How to Research a Horse's Bloodline. Trainers and other horse experts know that breeding can make a big difference when it comes to winning competitions. Horses from certain bloodlines are often easier to train. For instance, cutting horses, once used to herd ranch cattle, have a natural cow instinct. These types of horses today are used in cutting horse competitions. Research a horse's bloodline, especially if you plan to show or race it.
Go through reputable resources before you buy a horse. Check with veterinarians and other animal experts if you're unfamiliar with horse buying and bloodlines. Look into standards set by national horse organizations, such as the American Quarter Horse Association. Note also that many of these organizations have a classified section included on their Web sites.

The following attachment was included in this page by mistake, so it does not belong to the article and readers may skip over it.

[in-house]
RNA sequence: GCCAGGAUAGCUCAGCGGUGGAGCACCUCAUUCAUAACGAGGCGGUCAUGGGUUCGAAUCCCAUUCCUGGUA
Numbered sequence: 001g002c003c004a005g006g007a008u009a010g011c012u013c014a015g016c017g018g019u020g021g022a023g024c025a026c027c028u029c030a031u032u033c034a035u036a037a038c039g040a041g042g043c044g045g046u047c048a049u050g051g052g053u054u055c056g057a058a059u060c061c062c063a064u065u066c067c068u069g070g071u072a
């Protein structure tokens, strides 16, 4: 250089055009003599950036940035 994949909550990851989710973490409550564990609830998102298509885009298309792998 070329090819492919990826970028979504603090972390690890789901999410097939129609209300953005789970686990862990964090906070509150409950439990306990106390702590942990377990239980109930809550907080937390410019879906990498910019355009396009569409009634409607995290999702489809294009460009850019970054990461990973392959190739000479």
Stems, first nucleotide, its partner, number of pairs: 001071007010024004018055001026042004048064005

Keep in mind that pedigree horses come with papers. Check with horse experts and organizations to learn how to determine if pedigree papers are authentic. Research a horse's bloodline on your own by checking its pedigree listed in descriptions on horse organization Web sites, especially if the horse is listed in the classifieds.
Pay attention to the horse's real name, even if it goes by a nickname. Nicknames are commonly used, so always ask for the pedigree name. Look for breeding clues in the pedigree name, such as part of the sire's (same as father) name included in the horse's name.
Look at the horse's pedigree papers ultimately for authenticity of a bloodline. Research a horse's bloodline based on those documents by learning about the horse's sire and dam and beyond. You should be able to trace back a few generations. Investigate using databases such as Pedigree Online All Breed Database to find detailed information.